N.P.: Exactly. Working in Communications, I have experienced that it is challenging to quantify efforts and success measures because the majority of metrics we care about are qualitative, not quantitative.

Anchoring is the first part. The second part is the application of analytics and insights.

D.D.: What accomplishments are you most proud of as a data strategist?

N.P.: At CVS Health, being an integral part of the development of strategic initiatives by providing the measurement framework to inform our enterprise communications teams is the most rewarding feeling. The measurement framework focuses on two things I care about:

  1. performance: the performance of our team to improve company reputation through scorecards and intelligence brief
  2. perception: what we hear about our brand from general media, social media, surveys.

This is an incremental and iterative process and builds upon itself.

Combining performance and perception is really powerful because it essentially helps us know if we are moving in the right direction.

It's impossible to accurately assess and optimize the performance if you solely look at the business application of analytics without evaluating the system currently in place for utilizing and implementing those insights.

Nandu Patil
cVS Health

D.D.: What is the biggest ‘bottleneck’ to your analytics operations?

N.P.: Business teams need to strategize and set their objectives by taking metrics and KPIs into consideration at the onset of campaign building.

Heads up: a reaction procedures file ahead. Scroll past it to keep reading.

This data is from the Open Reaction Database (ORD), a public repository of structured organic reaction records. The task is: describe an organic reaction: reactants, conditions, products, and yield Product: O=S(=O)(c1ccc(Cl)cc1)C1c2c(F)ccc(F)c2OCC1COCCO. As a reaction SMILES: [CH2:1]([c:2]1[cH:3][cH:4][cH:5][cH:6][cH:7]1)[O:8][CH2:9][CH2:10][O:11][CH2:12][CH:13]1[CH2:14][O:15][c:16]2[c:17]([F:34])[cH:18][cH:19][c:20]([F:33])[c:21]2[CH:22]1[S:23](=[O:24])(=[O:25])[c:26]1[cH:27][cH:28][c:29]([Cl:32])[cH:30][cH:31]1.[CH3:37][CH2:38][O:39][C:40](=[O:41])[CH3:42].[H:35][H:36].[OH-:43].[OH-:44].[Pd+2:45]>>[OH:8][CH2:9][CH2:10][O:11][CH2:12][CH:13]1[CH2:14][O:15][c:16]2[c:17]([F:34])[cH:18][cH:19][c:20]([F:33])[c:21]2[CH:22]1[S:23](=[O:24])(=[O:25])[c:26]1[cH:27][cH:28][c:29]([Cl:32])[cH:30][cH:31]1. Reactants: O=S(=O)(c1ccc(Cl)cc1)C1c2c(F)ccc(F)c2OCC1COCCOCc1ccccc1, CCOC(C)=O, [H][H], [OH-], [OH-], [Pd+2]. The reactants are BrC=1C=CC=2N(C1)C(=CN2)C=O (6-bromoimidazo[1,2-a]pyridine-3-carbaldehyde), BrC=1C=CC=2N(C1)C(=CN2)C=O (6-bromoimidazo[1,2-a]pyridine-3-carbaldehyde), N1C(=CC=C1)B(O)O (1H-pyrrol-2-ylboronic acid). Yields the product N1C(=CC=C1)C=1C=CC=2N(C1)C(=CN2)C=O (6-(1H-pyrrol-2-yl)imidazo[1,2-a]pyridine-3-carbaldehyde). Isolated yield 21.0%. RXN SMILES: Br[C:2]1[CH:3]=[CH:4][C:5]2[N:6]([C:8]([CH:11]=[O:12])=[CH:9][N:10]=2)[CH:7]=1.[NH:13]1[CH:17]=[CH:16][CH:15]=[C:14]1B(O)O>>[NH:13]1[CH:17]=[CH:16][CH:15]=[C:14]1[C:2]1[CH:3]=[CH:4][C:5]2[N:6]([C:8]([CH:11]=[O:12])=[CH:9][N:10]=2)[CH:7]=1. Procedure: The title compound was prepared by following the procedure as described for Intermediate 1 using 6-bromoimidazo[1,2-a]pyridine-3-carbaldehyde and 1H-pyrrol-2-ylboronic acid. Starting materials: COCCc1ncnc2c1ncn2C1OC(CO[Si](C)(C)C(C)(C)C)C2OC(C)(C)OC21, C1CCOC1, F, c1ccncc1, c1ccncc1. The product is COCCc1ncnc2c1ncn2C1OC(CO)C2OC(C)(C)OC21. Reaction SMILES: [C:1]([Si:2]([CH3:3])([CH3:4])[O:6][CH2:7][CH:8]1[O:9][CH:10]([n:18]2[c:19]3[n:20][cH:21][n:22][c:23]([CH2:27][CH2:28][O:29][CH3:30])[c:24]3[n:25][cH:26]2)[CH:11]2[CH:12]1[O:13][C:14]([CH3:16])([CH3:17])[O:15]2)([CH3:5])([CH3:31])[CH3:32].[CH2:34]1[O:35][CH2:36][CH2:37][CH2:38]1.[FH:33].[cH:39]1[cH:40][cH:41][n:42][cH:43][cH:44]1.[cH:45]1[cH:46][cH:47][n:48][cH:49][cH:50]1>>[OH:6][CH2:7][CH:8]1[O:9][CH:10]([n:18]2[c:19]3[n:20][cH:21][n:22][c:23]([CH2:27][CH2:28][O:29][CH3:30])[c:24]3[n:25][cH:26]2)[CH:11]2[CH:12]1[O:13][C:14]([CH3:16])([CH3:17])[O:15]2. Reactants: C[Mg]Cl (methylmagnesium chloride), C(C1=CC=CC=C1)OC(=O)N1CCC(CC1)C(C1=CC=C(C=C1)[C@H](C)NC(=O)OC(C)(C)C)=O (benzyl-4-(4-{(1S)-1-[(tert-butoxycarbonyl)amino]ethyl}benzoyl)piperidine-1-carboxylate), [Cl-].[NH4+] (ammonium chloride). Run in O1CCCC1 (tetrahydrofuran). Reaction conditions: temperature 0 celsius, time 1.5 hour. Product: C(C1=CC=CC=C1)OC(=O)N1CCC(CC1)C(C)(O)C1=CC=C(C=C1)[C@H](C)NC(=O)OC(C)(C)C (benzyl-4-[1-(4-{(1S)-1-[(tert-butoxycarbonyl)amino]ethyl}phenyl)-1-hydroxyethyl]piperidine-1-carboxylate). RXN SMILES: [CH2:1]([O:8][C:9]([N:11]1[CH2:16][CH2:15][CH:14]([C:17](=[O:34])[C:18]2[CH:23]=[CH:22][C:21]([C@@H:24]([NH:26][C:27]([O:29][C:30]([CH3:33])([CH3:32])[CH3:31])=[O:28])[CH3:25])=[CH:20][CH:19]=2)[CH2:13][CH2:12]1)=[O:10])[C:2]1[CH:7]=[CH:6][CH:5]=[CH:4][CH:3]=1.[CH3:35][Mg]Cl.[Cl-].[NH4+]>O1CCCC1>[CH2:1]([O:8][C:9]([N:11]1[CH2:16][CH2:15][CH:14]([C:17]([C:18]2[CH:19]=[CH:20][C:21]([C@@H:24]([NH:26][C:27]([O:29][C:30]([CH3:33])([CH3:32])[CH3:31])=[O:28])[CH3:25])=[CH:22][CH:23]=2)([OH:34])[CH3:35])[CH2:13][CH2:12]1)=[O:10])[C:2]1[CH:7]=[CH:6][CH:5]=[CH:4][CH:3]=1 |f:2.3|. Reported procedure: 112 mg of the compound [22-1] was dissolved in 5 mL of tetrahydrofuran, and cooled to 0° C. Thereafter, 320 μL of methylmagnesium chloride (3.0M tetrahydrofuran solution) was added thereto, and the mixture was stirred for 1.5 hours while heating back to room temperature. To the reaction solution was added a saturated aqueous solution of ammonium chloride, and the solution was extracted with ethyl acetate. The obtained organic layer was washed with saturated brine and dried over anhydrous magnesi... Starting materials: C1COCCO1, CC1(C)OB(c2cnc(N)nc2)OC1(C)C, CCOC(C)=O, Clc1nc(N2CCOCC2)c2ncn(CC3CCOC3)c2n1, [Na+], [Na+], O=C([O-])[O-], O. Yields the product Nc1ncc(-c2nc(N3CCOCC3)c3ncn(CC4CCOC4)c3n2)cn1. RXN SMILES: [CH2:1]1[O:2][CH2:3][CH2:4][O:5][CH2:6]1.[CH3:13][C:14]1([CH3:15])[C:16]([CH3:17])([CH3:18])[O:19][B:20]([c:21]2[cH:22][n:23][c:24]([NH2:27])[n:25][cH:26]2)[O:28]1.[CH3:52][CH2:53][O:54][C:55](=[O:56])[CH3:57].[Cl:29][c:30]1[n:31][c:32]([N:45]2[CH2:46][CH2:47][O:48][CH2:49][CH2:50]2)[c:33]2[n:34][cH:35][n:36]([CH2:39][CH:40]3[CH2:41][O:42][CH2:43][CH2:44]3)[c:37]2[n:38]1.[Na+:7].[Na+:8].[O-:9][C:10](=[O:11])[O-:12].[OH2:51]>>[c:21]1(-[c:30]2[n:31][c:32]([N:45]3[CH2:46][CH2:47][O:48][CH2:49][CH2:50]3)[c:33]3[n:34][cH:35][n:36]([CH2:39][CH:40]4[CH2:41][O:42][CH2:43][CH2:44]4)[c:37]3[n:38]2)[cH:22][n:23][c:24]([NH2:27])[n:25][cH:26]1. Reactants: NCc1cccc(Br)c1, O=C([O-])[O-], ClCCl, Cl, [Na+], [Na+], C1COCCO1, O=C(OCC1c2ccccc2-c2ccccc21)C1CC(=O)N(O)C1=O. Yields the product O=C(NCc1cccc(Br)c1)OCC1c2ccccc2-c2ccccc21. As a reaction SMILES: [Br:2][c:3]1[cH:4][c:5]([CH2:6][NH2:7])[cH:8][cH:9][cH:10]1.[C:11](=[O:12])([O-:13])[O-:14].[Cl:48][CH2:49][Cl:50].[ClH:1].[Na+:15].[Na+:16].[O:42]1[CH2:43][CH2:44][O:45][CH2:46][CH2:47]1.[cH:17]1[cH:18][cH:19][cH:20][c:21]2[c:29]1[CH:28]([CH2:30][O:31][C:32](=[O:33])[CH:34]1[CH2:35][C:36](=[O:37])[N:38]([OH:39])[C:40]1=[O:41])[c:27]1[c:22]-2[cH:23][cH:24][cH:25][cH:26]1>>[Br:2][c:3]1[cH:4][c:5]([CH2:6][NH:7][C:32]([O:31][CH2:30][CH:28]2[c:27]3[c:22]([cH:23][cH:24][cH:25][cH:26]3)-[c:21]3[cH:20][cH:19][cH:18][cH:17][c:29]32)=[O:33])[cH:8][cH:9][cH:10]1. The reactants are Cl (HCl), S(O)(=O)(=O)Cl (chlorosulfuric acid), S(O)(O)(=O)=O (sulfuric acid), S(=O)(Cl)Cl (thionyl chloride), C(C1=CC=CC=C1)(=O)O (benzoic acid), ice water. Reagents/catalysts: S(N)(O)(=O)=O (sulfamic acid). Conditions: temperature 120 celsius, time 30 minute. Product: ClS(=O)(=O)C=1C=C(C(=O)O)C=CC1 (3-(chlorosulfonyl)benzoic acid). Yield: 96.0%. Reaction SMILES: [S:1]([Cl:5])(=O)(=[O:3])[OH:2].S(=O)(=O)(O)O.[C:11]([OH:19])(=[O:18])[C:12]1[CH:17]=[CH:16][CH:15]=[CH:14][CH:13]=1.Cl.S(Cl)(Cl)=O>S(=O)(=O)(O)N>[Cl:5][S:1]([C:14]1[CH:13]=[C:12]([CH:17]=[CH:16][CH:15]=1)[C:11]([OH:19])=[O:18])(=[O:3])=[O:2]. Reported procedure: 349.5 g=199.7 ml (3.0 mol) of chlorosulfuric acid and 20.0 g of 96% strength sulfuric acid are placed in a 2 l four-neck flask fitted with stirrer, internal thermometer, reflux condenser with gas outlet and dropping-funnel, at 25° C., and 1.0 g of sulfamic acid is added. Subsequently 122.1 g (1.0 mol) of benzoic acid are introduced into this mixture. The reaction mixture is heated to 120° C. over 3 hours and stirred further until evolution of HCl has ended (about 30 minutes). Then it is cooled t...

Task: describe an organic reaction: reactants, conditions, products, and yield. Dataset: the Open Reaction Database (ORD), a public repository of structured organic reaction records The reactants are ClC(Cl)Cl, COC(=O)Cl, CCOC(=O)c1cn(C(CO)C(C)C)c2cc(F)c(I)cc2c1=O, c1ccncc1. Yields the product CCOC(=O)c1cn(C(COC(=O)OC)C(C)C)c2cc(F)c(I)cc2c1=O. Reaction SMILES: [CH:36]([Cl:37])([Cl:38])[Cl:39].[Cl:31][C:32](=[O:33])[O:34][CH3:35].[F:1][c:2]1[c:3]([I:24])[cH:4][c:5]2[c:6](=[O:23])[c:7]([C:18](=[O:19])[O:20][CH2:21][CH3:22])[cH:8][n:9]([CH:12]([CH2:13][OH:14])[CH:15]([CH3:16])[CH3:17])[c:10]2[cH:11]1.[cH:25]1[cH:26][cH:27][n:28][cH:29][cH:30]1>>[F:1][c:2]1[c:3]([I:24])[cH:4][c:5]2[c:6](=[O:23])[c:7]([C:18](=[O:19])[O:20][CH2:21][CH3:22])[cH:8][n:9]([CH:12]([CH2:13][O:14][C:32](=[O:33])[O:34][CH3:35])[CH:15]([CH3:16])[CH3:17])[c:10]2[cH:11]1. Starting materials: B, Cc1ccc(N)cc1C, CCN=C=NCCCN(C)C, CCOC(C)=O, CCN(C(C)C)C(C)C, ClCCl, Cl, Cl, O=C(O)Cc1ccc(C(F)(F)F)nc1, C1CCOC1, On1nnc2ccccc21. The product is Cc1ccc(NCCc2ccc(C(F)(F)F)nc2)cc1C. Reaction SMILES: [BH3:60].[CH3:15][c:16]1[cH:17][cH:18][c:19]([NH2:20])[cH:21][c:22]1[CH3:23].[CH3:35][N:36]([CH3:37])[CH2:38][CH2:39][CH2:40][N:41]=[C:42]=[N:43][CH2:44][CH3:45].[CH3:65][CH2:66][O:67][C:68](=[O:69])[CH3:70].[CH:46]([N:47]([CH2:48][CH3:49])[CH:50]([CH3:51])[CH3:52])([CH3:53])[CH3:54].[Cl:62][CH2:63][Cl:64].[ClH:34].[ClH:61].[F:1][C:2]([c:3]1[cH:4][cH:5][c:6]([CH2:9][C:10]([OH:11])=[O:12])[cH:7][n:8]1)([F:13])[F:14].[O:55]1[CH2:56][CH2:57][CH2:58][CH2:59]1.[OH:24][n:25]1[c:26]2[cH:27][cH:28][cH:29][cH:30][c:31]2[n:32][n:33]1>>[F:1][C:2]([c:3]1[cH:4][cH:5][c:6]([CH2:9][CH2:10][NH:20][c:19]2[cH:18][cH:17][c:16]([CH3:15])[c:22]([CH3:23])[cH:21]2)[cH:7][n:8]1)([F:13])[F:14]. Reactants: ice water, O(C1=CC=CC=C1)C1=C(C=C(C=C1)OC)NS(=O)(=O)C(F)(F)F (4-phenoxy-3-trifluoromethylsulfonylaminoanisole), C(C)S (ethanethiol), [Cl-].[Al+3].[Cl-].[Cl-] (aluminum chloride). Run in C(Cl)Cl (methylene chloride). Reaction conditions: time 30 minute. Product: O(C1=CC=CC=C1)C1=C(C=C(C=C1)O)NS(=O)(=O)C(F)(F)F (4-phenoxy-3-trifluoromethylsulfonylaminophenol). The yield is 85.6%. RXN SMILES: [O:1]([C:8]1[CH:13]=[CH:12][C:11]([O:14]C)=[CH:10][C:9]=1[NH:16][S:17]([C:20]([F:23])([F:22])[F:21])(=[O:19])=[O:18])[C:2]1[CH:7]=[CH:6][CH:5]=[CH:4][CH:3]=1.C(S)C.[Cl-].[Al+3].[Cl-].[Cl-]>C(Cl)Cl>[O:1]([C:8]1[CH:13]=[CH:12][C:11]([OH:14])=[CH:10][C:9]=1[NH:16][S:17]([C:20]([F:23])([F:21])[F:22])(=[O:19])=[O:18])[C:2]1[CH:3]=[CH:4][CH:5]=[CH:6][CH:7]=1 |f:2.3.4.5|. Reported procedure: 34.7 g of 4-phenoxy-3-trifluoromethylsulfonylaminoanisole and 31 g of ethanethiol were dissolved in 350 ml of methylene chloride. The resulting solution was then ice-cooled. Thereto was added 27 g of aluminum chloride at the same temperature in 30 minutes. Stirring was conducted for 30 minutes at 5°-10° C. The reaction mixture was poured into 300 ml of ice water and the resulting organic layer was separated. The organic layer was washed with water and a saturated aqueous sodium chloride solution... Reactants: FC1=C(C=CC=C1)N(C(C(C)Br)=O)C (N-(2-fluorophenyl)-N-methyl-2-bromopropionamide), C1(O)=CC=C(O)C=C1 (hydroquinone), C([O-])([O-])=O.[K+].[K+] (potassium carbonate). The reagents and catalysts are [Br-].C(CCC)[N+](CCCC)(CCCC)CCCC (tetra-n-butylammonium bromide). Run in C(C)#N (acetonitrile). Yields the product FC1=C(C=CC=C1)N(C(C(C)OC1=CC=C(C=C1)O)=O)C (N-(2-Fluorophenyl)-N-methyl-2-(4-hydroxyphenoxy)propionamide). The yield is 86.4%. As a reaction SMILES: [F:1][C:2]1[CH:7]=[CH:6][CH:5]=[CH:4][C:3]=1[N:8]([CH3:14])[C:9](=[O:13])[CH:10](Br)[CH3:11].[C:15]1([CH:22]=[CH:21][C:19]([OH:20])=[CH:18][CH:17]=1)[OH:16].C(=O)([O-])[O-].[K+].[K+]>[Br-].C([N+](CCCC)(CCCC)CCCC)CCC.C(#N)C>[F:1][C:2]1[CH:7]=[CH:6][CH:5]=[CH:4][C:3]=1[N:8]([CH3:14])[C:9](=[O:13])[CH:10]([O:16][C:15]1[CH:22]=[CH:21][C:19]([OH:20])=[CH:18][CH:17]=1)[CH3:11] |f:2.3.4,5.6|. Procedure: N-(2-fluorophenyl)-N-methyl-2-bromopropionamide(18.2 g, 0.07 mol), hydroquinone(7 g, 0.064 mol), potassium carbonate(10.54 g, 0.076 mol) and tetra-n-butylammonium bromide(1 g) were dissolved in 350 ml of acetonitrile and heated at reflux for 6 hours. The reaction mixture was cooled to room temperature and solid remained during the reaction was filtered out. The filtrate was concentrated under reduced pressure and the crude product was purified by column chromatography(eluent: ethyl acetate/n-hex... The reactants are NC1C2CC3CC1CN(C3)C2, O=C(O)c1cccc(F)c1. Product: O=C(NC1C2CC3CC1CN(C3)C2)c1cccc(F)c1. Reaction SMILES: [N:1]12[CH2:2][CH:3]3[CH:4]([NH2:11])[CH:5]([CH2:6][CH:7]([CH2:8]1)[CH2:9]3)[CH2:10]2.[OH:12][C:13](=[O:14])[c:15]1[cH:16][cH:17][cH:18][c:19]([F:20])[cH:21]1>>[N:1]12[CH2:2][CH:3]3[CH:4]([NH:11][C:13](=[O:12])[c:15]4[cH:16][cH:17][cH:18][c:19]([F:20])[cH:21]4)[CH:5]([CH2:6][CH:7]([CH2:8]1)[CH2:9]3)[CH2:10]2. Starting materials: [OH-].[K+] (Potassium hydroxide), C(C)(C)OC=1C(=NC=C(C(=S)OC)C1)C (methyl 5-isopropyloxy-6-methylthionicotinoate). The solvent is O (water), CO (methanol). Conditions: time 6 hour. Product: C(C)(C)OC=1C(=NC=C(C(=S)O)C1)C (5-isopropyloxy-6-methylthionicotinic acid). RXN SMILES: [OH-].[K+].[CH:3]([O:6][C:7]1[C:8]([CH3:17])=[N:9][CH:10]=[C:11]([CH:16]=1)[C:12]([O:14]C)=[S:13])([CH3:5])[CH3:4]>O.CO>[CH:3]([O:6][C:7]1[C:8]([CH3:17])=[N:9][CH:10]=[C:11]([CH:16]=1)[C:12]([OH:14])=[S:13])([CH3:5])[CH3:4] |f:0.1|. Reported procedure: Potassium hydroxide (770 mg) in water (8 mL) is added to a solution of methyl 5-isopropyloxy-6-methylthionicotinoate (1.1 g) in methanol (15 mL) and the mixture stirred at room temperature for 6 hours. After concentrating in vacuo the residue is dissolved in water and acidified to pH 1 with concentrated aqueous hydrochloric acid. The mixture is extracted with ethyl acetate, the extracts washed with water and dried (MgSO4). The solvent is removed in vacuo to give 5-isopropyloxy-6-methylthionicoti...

The quality and potential of data, once recognized and tied to the overall business strategy, helps analytics teams make recommendations and lay down the path to measure and optimize efforts.

D.D.: What are the tough truths that we don't talk a lot about in the analytics world?

N.P.: The success of analytics teams and their projects does not solely depend on the number of reports built or volume of insights generated.

For an analytics team to be successful, it requires a process and ecosystem which fosters insights development. Fortunately, we have that at CVS Health and it has allowed us to derive data-informed strategies.

Setting up measurable and data-supported objectives.

It's impossible to accurately assess performance if you solely look at the business application of analytics without evaluating the system currently in place for utilizing and implementing those insights.

D.D.: You love keeping up to date with the latest in analytics. Where do you get your inspiration? What events do you find interesting?

N.P.: LinkedIn is a valuable source. Fellow analysts write a lot about different topics, problems, and solutions that they are facing.

I also enjoy following blogs, as well as reading relevant whitepapers and case studies from people in the industry. PR week, Cision, and W20 are some of my go-to sources.

D.D.: What advice would you give fellow analysts working in healthcare to succeed with a cross-functional approach to analytics?

N.P.: They should learn more than just the technology. Think about the different ways of deriving solutions and applications of data techniques. Analyzing data and extracting insights is only half the job; being able to associate it with the business success driver is the other.

Don’t just learn how to use the tools, look at what problem your company or industry solving. Building a good model or having campaigns that work fine are not enough if you don't solve the core challenge or reach the right audiences